The Grand Ole Opry is without a doubt the beating heart of Nashville and country music. And it will be celebrating its foundational role in music history this fall, with a remarkable milestone of hosting its 5000th Saturday-night broadcast with three generations of Opry members.
But before that, let’s take a look at the most iconic performances that have taken place at its legendary stage. Here are some of the moments that thrilled, delighted, and surprised us for the past 95 years.
1. Dolly Parton’s “Little Sparrow” (August 1, 2015)
Parton was only thirteen and an unknown young girl from the Smoky Mountains of East Tennessee when she first performed at the iconic show. Ten years later, she was officially inducted as an Opry member.
And when she celebrated her 50th anniversary of membership in 2015, she marked the event by returning to the show for the first time in more than a decade.
It was a two-hour special of Parton performing her greatest hits with her trademark of charisma. This includes her performance of the ancient Appalachian ballad “Little Sparrow,” in which she warned the audience that it would be a slow, quiet, and sad piece. “If you feel the need to cough or sneeze or hark or whatever you need to do, you just do it,” she said. “I’ll just keep on singing.” The audience hardly made the slightest sound throughout the performance, and she earned a standing ovation at the end.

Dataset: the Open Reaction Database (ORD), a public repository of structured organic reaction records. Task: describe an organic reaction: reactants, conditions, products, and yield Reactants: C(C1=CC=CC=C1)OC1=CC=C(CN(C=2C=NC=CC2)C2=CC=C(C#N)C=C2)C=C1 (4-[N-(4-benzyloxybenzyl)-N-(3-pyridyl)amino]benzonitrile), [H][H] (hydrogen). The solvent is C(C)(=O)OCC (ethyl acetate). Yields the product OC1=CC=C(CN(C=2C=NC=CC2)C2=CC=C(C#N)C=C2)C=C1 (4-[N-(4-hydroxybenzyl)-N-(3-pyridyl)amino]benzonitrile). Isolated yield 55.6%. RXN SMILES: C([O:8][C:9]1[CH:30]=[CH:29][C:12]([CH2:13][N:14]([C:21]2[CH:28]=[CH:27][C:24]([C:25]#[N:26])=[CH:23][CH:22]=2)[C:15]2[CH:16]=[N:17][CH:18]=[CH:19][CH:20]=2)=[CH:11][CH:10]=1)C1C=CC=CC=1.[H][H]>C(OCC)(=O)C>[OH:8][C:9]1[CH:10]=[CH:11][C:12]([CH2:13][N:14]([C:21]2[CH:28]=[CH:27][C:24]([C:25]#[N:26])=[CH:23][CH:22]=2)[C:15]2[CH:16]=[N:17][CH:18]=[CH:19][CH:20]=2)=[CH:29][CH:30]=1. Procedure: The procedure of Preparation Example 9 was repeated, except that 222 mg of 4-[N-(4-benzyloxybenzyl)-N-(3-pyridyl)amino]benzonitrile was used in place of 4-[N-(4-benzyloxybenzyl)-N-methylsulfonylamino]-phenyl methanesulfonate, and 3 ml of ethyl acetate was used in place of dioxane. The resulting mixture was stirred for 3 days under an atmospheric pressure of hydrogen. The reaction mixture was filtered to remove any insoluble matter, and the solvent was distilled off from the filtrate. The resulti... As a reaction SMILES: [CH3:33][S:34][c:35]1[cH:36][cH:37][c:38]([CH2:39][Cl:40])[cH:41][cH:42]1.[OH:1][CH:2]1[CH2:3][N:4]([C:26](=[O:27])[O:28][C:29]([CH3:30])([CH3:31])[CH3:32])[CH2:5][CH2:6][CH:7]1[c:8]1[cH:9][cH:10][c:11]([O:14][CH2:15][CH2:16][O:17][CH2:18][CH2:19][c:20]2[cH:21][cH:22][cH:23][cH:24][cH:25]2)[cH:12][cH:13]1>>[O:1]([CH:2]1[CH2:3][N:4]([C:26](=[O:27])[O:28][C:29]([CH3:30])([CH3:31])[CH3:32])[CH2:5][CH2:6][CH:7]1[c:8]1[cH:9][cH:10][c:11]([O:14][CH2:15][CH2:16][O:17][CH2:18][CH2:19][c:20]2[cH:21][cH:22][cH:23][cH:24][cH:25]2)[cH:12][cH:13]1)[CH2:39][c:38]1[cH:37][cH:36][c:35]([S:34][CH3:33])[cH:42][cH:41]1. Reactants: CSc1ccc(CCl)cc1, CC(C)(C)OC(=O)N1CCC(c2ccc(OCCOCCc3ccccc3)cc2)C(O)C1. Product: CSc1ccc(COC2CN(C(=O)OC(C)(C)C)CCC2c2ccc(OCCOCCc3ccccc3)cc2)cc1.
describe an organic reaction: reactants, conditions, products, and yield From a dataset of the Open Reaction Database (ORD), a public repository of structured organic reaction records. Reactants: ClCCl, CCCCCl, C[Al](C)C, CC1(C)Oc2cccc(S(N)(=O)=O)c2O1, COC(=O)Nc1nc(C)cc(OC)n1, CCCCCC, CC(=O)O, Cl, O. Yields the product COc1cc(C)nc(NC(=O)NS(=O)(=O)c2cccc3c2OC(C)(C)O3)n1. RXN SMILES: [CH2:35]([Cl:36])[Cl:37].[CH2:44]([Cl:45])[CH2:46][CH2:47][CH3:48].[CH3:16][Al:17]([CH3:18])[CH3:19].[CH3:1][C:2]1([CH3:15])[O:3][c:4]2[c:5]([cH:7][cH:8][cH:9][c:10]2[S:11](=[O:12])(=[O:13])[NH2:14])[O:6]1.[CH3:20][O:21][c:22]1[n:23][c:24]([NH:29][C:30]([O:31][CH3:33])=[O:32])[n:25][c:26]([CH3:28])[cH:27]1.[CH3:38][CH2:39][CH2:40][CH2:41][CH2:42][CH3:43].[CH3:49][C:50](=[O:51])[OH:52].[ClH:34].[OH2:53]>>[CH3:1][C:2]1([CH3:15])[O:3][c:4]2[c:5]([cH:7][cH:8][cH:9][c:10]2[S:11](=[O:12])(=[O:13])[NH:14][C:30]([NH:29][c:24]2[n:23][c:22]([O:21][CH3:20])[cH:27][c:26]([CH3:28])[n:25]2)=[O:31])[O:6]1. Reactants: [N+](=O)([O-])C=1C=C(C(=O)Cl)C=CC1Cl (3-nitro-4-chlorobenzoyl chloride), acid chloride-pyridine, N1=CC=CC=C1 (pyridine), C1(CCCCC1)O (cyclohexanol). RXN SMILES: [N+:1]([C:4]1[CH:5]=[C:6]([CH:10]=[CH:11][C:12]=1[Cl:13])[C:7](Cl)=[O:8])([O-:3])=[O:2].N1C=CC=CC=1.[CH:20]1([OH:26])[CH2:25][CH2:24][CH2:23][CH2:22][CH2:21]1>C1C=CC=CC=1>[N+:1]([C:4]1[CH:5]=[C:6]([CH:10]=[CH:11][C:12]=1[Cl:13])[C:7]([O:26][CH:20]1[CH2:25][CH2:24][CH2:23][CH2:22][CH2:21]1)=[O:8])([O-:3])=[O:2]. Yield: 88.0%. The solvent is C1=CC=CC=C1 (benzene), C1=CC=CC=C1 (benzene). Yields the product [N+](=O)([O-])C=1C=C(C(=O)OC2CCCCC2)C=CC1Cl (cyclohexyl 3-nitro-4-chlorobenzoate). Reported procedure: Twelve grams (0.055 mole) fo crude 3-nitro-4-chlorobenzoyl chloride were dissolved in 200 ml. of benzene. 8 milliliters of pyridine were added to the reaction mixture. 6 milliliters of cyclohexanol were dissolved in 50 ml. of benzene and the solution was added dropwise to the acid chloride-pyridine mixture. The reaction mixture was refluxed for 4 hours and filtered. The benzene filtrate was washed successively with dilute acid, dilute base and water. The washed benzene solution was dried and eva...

2. Ashely McBryde’s “Girl Goin’ Nowhere” (June 16, 2017)
When a teacher didn’t believe in her Nashville-bound, country music dreams and tried to bring her down, she persevered and trusted her timeless tone and keenness. And that determination landed her on the stage of the Opry, where she proved her detractors wrong with an emotional performance of “Girl Goin’ Nowhere,” a song about a little girl making her dreams come true, despite the odds.
Interestingly, McBryde wrote the song thinking about someday performing at the prestigious Ryman stage.
3. Merle Haggard’s “I Think I’ll Just Stay Here and Drink” (October 17, 2015)
Haggard helped celebrate the Opry’s 90th anniversary with a remarkable set – including “I Think I’ll Just Stay Here and Drink,” which he wrote and released in 1980 and a No. 1 hit on Billboard’s Hot Country Songs chart.
Though the Opry rendition came at a faster tempo, it still has room for some instrumental vamp up, such as a groovy guitar solo from the country legend. It was Haggard’s final performance at the Opry.
4. Randy Travis’ “Forever and Ever, Amen” (May 4, 2019)
The country icon celebrated his 60th birthday on the Opry’s hallowed stage, where he was joined by his fellow country star Don Schlitz, Ricky Skaggs, Josh Turner, Charles Esten, and more to sing his 1987 hit “Forever and Ever, Amen.”
Things took a heart-filling turn when Travis – who suffered a devastating stroke in 2013 that robbed the baritone-singing icon of his voice and motor functions – took the mic to carry out the song’s final “amen.”
5. Vince Gill and Patty Loveless’s “Go Rest High on That Mountain” (May 2, 2013)
After George Jones’ passing in 2013, he was honored with a funeral at the Grand Ole Opry a few days later. It featured an all-star lineup singing his life to mark his death. And one of the most emotional performances was Gill’s tribute to the country legend with fellow country singer Patty Loveless with their soulful “Go Rest High on That Mountain.”
So, which among the performances inspired you the most?
Ashely McBryde, Dolly Parton, merle haggard, Patty Loveless, Randy Travis, Vince Gill
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